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May 26, 1961 - Image 15

Resource type:
The Detroit Jewish News, 1961-05-26

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character the music critic Jen-
nings, has the characteristics
of the late George Jean Nathan,
who also was associated with
Angoff and Mencken on the old
Mercury staff. Jennings is re-
vealed as a Jew who hid his
Jewishness, but as a, brilliant
drama critic. There is, thus, a
close likeness to G. J. Nathan
in this character in the book
who constantly was befriending
one actress after. another.
"The Bitter Spring" has many
likenesses to Angoff's earlier
works. As in his previous writ-
ings, Angoff seeks the positive
in Jewish life. He treats Jewish
subjects with great respect. He
shows an interest in and a
knowledge of Zionism, the
various branches of Judaism,
the Jews who make up the
average Jewish community. He
has nostalgic feelings for the
early immigrants and their
ways, and he describes them
with respect and awe, treating
their views with great dignity.
Whether it is his parents,


or Die Alte Bobe, or Chashel
or Der Kroomer or Der Kloo-
ger, Angoff approaches the
characters in the early life
of David Polonsky, in Boston,
with kindness.
Similarly, in order to empha-
size the influence of his environ-
ment upon Polonsky, Angoff
uses many Yiddish expressions
in his novel.
Angoff does more than that.
He discusses various Jewish
problems, the attitudes of youth
and those among them who seek
to escape their Jewishness, the
issues revolving around inter-
marriage and many other as-
pects of Jewish life.
He 'compares Orthodoxy with
Reform and Conservative ten-
dencies and he frankly prefers
the Orthodox way of life.
This novel deals with the
era of the 1929 depression,
the stock market crash, the
suicides, the apple vending.
Angoff recalls vividly the
events of that crucial period
and he describes them with


great skill.

"The Bitter Spring" is a well-
written and an interesting novel.
It is a bit too long and many
of the Yiddish expressions will
fall on- unknowing eyes and
ears. Some are phonetically mis-
written. But the positiveness
of the author's Jewish ap-
proaches, his sympathetic atti-
tudes, his humanitarianism,
make his work stand out and
will cause the readers to await
with interest the coming of the
continuing David Polonsky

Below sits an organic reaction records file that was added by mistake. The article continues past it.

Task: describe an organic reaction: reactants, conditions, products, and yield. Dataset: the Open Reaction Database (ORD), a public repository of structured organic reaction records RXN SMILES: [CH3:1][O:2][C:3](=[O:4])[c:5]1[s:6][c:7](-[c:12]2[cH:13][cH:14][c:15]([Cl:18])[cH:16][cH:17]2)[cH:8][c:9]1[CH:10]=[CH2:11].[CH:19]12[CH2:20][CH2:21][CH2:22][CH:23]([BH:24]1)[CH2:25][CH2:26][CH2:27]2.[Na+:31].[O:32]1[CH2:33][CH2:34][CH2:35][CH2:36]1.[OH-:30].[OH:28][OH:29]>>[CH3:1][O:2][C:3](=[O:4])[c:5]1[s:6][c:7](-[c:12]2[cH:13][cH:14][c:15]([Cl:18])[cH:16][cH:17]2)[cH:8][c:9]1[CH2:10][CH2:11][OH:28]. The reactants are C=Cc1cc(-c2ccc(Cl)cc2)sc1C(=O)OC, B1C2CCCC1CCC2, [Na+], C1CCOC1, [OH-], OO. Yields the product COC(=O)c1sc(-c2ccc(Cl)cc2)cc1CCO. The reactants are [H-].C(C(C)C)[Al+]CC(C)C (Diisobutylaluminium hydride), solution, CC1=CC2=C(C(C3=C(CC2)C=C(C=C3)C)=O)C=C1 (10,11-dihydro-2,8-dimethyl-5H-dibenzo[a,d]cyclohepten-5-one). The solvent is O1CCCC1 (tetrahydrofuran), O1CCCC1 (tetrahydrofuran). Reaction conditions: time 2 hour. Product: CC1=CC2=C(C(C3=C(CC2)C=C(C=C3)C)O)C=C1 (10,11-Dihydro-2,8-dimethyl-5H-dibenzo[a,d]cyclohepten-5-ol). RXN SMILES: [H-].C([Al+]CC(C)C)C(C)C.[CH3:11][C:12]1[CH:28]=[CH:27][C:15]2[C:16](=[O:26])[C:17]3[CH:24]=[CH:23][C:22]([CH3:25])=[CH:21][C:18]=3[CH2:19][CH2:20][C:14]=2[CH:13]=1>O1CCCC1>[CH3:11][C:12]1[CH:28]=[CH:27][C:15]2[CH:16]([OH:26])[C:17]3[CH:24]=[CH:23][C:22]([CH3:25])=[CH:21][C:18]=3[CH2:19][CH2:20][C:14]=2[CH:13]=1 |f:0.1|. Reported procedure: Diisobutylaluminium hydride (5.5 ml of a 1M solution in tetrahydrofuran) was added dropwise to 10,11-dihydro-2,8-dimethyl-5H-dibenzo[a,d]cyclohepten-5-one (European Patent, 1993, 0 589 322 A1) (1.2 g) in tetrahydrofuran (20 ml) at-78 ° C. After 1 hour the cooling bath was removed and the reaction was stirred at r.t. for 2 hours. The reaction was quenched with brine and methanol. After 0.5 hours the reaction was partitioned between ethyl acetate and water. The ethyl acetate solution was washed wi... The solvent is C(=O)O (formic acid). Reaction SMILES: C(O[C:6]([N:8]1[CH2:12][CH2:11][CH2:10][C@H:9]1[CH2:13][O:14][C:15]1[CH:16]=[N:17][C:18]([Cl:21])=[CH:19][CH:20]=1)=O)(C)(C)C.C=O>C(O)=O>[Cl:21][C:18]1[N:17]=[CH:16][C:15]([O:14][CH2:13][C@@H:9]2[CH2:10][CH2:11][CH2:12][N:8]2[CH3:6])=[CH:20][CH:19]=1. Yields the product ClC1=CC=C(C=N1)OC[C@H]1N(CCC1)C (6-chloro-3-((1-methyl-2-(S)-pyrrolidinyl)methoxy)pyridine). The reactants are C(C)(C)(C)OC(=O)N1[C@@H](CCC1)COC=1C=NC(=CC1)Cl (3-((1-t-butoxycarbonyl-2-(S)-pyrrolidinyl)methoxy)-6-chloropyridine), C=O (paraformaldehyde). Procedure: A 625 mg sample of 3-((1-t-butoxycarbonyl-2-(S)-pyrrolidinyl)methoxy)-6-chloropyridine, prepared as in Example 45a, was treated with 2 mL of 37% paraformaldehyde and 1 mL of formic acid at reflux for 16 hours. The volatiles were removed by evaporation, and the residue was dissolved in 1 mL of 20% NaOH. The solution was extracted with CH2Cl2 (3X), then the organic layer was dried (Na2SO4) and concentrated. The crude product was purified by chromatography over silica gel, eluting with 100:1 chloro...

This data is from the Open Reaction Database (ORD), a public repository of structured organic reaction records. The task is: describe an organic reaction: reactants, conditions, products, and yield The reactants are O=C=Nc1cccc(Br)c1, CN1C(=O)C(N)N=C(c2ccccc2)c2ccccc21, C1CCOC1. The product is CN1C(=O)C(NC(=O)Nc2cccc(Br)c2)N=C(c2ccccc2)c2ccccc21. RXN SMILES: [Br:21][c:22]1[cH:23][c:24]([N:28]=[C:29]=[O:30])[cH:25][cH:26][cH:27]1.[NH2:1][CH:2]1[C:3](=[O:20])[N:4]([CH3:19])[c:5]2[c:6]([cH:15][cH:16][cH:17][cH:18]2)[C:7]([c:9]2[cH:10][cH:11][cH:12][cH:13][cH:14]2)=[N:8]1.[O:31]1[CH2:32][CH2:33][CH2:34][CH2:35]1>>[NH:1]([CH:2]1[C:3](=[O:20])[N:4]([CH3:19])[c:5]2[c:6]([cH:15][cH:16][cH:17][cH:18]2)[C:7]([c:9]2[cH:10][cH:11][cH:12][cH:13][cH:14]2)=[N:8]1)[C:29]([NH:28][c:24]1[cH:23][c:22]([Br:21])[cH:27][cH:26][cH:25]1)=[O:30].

story in the next in this series
of new Angoff novels.

Israeli Prime Minister David
Ben Gurion, in a message to
George Meany, president of the
American Federation of Labor
and C o n g r e s s of Industrial
Organizations, expressed appre-
ciation to the American labor
leader for his friendship to
Histadrut, the Israel labor fed-
eration whose 40th anniversary
will be mar
inner June 4.
y will be guest of honor
, which will
•ed by undreds of
erican labor leaders, public
figures and two high ranking
Albert . Einstein C
ge Israeli diplomats — Ambassad
Avraham Hrand
Gets $1,000,000 • ift
NEW YORK, (J ) — A Elath
$1,000,000 gift by orate W.
Goldsmith, prominen •hilanthro-
pist and New Yorl: s broker
for the Albert Einstei
of Medicine of Yeshiva Univer-
Almost Everything in Wear-
ing Apparel from Size 40
sity, was announced here- by Dr.
Extra Long to 66 Stout.
Samuel , Belkin, president of the
jerry BAKER'S '"V,Z7-r y 12 "r o






of their FABULOUS NEW ...


.. •

Classic in design . .
Classic in room
and comfort . . . Classic in economy and
performance, the new 1961 Rambler
Classic Sedan is America's only . All-Pur-
pose Compact. • We can deliver you
America's smartest family car equipped
with weather-eye heater, washers, and
turn signals for as low as $1865.00.

...... . .

$1 8 6 500

"The Best Compact Deal on
the Best Compact Car"

Jack Geller and Harv. Geller, the perfect father
and son combination, join together in inviting
all of their many friends and over 40,000 satis-
fied customers to help celebrate the opening of
their new Rambler Dealership. Rambler, the
, progressive name in the compact field and the
Gellers, for 26 years an active part of the De-
troit Automobile scene offer you all of the
services and facilities of their new and used car
sales departments, fully equipped service de-
partment, and modern bump and paint shop.
Remember, they are as close to you as your
telephone. Call or stop in to say "Hello." Jack
and Hary would be pleased to see you.


3255 FORT ST.

'4 ""`"

WA 8-6900



Those who know the back-
ground of novelist and literary
critic Charles Angoff, and who
have read his earlier novels,
will recognize at once that
his new novel, "The Bitter
Spring," published by Thomas
Yoseloff (11 E. 36th, N.Y. 16)
is autobiographical.
It also is evident at once that
one of the major characters in
the novel, Harry P. Brandt, is
none other than the late H. L.
Mencken in the days when he was
editor of the American Mercury,
and that the American World
for which the hero of the novel,
David Polonsky, worked, is the
Like Angoff's earlier novels,
"The Bitter Spring" deals
with the life of David Polon-
sky. It starts, like the earlier
novels, in Boston, and with
David's graduation from Har-
vard, and then leads him to
New York, his job on the
World (Mercury), his experi-
ences with Brandt (Mencken).
Another apparent "Jewish"

Ben-Gurion Cites George
Meany for Friendship
to Israel's Histadrut

3ls1 IISIAlar IIOILITI aiu

Angoff's Novel Autobiographical; Reveals Mencken's Idiosyncrasies

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